Mark Jennings assesses the short-term political handling of the Government’s decision to proceed with creating one public media entity to swallow TVNZ and RNZ
Kris Faafoi has struggled to live up to his billing in the past couple of years. Cabinet’s rising star was loaded up with portfolios on the basis of being a safe pair of hands with plenty of political nous – but more recently he has had the fumbles.
His attempts to explain proposed hate speech laws went awry and there’ve been numerous times where he hasn’t looked on top his of immigration portfolio.
Last week’s announcement of a major shake up in public broadcasting loomed as another land mine.
The reasons for merging RNZ and TVNZ haven’t been well articulated and it has taken two years to even come up with a possible business case. The desire to bring TVNZ back into the public media realm looks to be more ideologically driven than a prudent economic move.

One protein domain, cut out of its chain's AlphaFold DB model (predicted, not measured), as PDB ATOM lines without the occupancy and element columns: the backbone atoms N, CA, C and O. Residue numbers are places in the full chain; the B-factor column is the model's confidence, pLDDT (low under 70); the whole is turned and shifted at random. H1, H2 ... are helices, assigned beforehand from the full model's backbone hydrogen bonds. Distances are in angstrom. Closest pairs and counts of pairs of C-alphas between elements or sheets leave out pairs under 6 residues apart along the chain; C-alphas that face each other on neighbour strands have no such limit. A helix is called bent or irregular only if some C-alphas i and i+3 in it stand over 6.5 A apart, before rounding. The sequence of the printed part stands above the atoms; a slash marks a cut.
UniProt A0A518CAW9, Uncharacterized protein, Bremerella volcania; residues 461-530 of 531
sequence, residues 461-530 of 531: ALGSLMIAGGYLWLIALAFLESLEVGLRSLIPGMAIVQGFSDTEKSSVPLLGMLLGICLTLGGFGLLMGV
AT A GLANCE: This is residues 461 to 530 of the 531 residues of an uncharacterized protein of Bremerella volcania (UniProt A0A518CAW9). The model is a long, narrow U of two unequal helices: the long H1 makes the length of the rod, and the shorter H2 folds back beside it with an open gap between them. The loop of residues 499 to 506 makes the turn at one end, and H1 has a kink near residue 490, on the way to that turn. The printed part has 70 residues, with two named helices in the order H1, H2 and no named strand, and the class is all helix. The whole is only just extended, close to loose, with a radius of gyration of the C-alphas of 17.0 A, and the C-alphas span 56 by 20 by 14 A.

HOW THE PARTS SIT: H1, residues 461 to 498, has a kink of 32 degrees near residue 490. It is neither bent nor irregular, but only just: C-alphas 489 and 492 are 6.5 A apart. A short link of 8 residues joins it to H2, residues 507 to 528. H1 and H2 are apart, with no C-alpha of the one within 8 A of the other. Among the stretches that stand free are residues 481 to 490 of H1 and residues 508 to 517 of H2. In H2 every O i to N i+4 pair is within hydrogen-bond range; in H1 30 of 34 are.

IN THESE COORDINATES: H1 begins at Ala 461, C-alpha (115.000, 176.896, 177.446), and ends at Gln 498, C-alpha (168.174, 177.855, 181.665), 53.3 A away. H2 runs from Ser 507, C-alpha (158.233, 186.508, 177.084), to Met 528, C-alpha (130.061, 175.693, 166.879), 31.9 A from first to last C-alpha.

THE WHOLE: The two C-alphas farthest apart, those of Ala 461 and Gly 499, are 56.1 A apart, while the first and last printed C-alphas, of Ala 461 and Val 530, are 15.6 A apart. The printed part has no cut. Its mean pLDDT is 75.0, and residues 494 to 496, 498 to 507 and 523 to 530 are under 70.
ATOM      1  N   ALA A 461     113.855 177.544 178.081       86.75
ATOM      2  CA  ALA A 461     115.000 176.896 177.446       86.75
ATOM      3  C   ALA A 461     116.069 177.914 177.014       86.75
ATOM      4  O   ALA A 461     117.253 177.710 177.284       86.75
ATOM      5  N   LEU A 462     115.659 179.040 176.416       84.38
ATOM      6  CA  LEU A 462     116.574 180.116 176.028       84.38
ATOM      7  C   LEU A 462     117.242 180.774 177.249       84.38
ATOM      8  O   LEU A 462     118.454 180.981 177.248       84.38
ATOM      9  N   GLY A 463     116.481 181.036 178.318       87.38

Still, Faafoi and the Government will be happy with the way their announcement has played out so far.
The plan to merge RNZ and TVNZ could have provoked strong negative reactions from passionate RNZ listeners and commercial media companies worried the behemoth broadcaster, might take their revenues.
The muted response (apart from some grumbling out of the NZME stable) is partly due to Faafoi’s understanding of the media and lessons learned from the RNZ Concert fiasco.
It was smart to spike the guns of RNZ diehards by emphasising that all RNZ programming, including Concert will remain the same, continue to be exempt from advertising, and the RNZ brand will stay, at least for the time being.
The Government has also been careful to cover-off claims that the new entity will suck all the oxygen out of the market. Papers released immediately after the announcement specifically pointed out the need for plurality and diversity.